Morning Brew: November 14th, 2008
What's happening in the GTA:
Politicians seem to do whatever it takes to sway public opinion in their favour, including hushing officials from Transport Canada on the possibility of new road tolls and taxes. Apparently Transport Canada is still investigating the idea of implementing for road tolls, despite their having canceled their studies into the matter just before the federal election was called in September.
It's an early gift from the province, but how Toronto will spend the $237million dedicated to infrastructure remains unknown. Will we be fixing 420km of city roads, buying 360 new subway cars, or financing advertising campaigns aimed at getting even more money out of the province and feds? Hopefully this money is spent wisely.
Did the cyclist attempt to rob the cabbie before he was run over, or is this a hit-and-run with a creative twist being told by the cabbie? The strange incident last night resulted in a cyclist's leg being severed, and will surely result in an intriguing police investigation and court trial.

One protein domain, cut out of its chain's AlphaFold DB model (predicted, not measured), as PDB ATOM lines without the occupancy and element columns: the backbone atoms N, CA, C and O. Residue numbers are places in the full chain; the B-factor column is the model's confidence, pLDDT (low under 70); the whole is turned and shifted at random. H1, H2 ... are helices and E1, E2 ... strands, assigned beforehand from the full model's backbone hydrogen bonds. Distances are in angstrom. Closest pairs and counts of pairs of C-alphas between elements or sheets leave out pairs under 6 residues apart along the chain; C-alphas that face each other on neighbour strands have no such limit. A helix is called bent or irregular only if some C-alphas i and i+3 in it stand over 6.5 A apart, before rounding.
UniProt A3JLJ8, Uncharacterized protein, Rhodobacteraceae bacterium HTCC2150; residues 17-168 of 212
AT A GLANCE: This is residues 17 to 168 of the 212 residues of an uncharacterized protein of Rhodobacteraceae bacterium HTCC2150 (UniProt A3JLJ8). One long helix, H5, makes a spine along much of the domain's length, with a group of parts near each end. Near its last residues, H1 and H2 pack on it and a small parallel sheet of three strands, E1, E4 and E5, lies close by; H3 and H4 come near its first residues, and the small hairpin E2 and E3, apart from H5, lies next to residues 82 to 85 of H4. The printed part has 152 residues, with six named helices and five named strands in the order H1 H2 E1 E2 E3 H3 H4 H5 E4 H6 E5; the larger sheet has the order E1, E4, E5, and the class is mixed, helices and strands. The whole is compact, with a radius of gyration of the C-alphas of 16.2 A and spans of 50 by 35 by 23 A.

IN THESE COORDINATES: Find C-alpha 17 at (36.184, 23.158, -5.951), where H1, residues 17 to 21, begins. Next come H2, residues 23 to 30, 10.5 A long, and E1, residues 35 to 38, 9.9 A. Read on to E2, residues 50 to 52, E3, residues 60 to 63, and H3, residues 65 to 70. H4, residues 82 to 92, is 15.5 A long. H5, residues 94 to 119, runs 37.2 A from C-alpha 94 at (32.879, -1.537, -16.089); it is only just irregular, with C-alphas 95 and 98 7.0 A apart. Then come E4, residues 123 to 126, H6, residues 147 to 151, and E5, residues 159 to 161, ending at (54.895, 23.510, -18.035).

The audit of Catholic school board trustee spending has been completed and passed on to Toronto police after somewhere in the range of $30,000 of the near $1million were deemed to be ineligible expenses. And the cost of the investigation? Just $250,000.
The newly renovated AGO is set to open to the public this afternoon, and is getting high praise from Torontonians. We were at the media scrum yesterday and have posted a first look here.
The strike situation at York University isn't looking good. Mediated talks between the school and the union have reportedly broken down, so students will have to continue to find ways to fill their days with fun/learning/eating/working/etc outside of school. The longer this strikes go on, the more compromised the academic semester becomes.
And finally, a UofT chemist has been awarded a top prize - Eugenia Kumacheva became the first Canadian to win the L'OrĂŠal-UNESCO Award for Women in Science. Congrats for being recognized with such an esteemed research award!
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